Dr. Carole Fleuret has a bachelor’s degree in remedial education and a master’s degree and doctorate in teaching French from the Université de Montréal. She has done research on writing socialization, as well as on spelling and the study of the socio-cognitive and cultural components involved in the appropriation of second-language texts using approximate spellings and young adult literature. She is interested in minority populations, multi-ethnic and plurilingual communities and an intercultural approach. She is a researcher with the CNRS Praxiling Laboratory in Montpellier, France.
Dr. Nancy Maynes holds an undergraduate degree in English and Masters degree in Education from Brock University and a doctorate in education (Curriculum) from OISE at the University of Toronto. After a career as a teacher, consultant, coordinator, and administrator in public school systems in Ontario, she joined the Schulich School of Education at Nip[issing University and is now a full professor. Research interests include service learning, curriculum theory and implementation, optimizing instruction through the use of strong conceptual models, social studies, and teacher hiring and early career support.
Dr. Blaine E. Hatt (PhD & ADL E-Learning) is a Professor in the Schulich School of Education at Nipissing University. He is a former Secondary Principal and an elementary and secondary classroom teacher. His post-secondary teaching includes undergraduate courses in Imagination Creativity Education (ICE), Curriculum Design and Inquiry, Senior English; and, graduate courses in Creativity and Learning, Adult Learning, Educational Leadership, and various Literacy-based courses. His research interests focus on Imagination Creativity Education (ICE), teacher-hiring processes, communities of learnership, the principal as instructional and system leader, and, online learning experiences of instructors and adult learners. He is an inaugural recipient of NU’s Schulich Fellowship Award for Teaching and a past recipient of the Secretary of State Award for Excellence in Teaching Canadian Literature, and of a Provincial and National Hilroy Award.
Dr. Thomas Ryan completed undergraduate degrees at Lakehead and a Master’s degree in Indian and Northern Education at the University of Saskatchewan. He completed his doctorate at the University of Toronto (OISE) in the department of Teaching and Learning, and is now full Professor in the School of Education at Nipissing University, in North Bay, Ontario. He is a full member of Graduate Studies who previously taught online for Campus Alberta and at the University of Lethbridge. Dr. Ryan often teaches the graduate level Research Methods course which has led to several books and over 100 articles to date.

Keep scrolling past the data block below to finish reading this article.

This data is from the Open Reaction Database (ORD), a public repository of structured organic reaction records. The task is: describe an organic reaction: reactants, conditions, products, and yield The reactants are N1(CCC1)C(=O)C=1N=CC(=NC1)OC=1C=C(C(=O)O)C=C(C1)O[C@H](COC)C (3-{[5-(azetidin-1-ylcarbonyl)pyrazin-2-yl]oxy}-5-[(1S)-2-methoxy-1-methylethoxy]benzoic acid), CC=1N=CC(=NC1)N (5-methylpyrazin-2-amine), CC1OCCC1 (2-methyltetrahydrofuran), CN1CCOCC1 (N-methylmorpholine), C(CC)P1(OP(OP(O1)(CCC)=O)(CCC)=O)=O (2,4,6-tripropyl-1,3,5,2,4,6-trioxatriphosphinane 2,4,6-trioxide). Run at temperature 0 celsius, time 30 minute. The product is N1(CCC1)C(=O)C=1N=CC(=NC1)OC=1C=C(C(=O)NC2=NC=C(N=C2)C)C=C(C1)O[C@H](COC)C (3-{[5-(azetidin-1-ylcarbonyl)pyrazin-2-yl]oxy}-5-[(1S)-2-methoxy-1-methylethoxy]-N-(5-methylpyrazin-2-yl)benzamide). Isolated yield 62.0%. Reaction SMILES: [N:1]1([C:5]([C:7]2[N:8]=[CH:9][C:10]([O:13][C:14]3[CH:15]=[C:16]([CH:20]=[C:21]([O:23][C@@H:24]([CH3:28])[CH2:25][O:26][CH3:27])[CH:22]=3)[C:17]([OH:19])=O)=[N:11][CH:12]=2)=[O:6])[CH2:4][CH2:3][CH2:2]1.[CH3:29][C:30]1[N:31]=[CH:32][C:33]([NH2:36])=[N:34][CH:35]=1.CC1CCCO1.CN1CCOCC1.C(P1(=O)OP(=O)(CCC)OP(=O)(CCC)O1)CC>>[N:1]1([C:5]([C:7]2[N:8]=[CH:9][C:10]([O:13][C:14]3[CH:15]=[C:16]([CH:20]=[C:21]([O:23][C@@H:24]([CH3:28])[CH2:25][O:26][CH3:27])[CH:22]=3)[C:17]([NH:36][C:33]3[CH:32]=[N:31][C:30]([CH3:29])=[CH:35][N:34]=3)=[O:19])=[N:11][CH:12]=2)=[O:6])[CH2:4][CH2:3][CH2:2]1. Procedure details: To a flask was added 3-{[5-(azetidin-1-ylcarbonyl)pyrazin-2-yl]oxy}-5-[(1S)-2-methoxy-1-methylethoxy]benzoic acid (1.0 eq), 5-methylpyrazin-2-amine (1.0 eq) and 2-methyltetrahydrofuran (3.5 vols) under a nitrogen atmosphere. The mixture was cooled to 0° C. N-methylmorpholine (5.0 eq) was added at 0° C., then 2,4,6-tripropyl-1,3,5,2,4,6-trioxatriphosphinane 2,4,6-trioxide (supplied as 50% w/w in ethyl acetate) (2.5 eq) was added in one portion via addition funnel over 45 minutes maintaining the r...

Dr. Adam Adler is an Assistant Professor of Music Education (Tenured) at Nipissing University in North Bay, Ontario; he taught previously at the University of Windsor, the Crane School Music (SUNY Potsdam) and in the Ontario public school system. His scholarly interests include narrative and arts-based research, male gender in music education, and the economics of community music. He is the founding director of Near North Voices – North Bay’s University-Community Choir, and previously directed the Ford Motor Company Chorus (Dearborn), Crane Men’s Ensemble and Chorus (Potsdam), Just Singers (Toronto), the Hart House Singers (Toronto), and the Choir of Centenary United Church (Hamilton).
Dr. Samira ElAtia is an associate professor of education and the director of graduate studies of Faculté Saint‐Jean at the University of Alberta. She holds a PhD from the University of Illinois at Urbana‐Champaign. She specializes in the evaluation of competencies; her research interests focus on issues of fairness in assessment. She is member of the board of directors of the Centre for Canadian Language Benchmarks in Ottawa. She has served on expert panels for several international testing agencies: Educational Testing Service in the United States, Pearson Education in the United Kingdom, the International Baccalaureate Organization, Chambre du commerce et de l’industrie of Paris, and the Centre international des études pédagogiques of the Ministry of Education in France. Her research areas of interest include language assessment, sociolinguistic bias in assessment, socio-political impact on language programs and language test development.
Sharon Hu has over 15 years of combined experience as an instructional designer for the Justice Institute of BC, UBC’s Faculty of Education, and Vancouver Coastal Health. She was the Journal Manager for the Canadian Journal of Higher Education (CJHE) between 2005-2014 and was the CJHE Production Manager between 2005 – 2019.